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Olympic Bar Terminology

  • Tensile Strength: The force to pull apart material (breaking)
  • Yield Strength: The force to create a permanent bend
  • PSI: Pounds Per Square Inch
  • 190K PSI Tensile: 190,000 lbs per square inch of force required to break or tear apart.
  • Corrosion Resistance: The ability to combat the elements such as salt, air, sweat, etc.
  • Raw Steel: No finish to protect. Very easy to rust.
  • Zinc Plating: Either Black, Silver or Gold color. A very superficial finish providing very little corrosion resistance. Inexpensive.
  • Black Oxide: Black coating that has very little corrosion resistance. Inexpensive.
  • Chrome: Used for cosmetic purposes like car parts, faucets, etc. Very good corrosion resistance but very dangerous for Olympic Bars. Chrome can flake and peel causing severe lacerations to the user. Moderately expensive.
  • Hard Chrome: Moderate corrosion resistance. Very hard finish, cosmetically appealing and will not peel or cut. Used predominantly in the aircraft industry. Expensive.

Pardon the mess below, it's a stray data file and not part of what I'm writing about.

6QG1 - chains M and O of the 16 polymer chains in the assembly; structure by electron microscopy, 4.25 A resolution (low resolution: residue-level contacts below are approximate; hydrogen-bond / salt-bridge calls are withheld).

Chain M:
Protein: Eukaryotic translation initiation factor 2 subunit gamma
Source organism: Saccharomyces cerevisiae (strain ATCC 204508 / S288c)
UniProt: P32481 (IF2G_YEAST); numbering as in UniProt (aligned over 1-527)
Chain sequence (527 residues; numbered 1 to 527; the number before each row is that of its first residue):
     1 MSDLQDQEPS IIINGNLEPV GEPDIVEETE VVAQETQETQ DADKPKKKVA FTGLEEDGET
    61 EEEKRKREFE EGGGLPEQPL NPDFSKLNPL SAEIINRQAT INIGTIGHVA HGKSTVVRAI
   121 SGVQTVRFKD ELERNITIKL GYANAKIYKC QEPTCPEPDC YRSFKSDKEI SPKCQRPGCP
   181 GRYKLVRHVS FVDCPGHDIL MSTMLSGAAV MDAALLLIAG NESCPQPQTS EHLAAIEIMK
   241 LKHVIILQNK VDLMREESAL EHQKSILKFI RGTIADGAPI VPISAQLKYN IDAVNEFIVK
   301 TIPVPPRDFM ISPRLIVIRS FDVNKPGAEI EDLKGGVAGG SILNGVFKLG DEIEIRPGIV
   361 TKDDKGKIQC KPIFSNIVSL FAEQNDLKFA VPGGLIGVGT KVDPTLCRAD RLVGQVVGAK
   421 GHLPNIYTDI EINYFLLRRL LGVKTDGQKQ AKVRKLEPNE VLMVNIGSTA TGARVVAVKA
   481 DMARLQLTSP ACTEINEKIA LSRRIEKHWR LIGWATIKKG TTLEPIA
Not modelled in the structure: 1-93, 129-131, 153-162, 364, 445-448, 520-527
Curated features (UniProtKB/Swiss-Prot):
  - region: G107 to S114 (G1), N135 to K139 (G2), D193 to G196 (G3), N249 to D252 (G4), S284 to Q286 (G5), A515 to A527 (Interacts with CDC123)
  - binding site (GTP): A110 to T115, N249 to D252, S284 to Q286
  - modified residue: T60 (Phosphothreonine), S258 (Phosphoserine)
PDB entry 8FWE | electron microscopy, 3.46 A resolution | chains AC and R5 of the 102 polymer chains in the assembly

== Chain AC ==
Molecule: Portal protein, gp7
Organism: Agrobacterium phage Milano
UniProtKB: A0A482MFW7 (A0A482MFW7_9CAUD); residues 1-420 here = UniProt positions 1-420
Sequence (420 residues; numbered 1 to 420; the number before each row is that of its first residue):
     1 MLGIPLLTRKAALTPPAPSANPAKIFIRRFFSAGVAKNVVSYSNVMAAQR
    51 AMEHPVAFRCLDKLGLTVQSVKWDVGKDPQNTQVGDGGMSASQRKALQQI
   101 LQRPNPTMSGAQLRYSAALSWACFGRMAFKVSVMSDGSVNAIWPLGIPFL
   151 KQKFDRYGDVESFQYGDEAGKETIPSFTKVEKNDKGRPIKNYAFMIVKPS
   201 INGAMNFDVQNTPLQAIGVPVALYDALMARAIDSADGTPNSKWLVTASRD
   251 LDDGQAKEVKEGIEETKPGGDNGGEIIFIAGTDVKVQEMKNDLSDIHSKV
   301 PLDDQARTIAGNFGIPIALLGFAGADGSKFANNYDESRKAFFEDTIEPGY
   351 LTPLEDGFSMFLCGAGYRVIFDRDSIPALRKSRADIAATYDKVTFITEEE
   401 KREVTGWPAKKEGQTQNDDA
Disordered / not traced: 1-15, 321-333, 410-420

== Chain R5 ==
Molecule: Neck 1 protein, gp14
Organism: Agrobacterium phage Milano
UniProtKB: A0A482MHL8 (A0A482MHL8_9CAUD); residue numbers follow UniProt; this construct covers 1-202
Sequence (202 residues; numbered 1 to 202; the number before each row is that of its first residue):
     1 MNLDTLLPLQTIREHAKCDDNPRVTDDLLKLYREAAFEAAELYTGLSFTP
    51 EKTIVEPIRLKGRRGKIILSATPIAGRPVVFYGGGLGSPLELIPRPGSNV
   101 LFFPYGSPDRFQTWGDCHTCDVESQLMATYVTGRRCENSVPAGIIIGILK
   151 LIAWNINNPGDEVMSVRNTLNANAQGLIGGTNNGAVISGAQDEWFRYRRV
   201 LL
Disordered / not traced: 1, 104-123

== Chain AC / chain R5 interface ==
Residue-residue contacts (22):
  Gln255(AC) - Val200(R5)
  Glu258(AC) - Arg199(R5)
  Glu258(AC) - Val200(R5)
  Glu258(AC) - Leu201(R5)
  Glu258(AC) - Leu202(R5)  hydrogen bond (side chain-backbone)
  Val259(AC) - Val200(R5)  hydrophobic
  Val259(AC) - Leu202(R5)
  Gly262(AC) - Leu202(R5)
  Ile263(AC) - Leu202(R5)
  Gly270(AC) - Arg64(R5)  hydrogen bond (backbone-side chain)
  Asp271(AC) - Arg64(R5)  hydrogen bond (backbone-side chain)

• Stainless Steel: Very good corrosion resistance. It can always be cleaned or repaired with no damage to the finish. Very expensive for material and machining costs.
  • Needle Bearings: A bearing with hardened needle shaped pieces in a cage that rotate around the bar.
  • Bushings: Either Bronze or a type of Nylon. Used inside bar sleeves for smooth rotation.
  • IPF: International Power Lifting Federation.
  • IWF: International Weightlifting Federation.
  • Shaft: The long section in the middle of the bar where the user grips.
  • Sleeves: The rotating ends on the bar where you load the plates.
  • 28MM, 28.5MM, 29MM, etc.: Refers to the diameter of the bar shaft.
  • IWF OR IPF Spec.: Precise specifications of the bar dictating hand grip locate points, bar diameter, knurl lengths, sleeve diameters, etc. An IWF bar has wider locating marks for hand gripping and usually a smaller diameter than an IPF bar.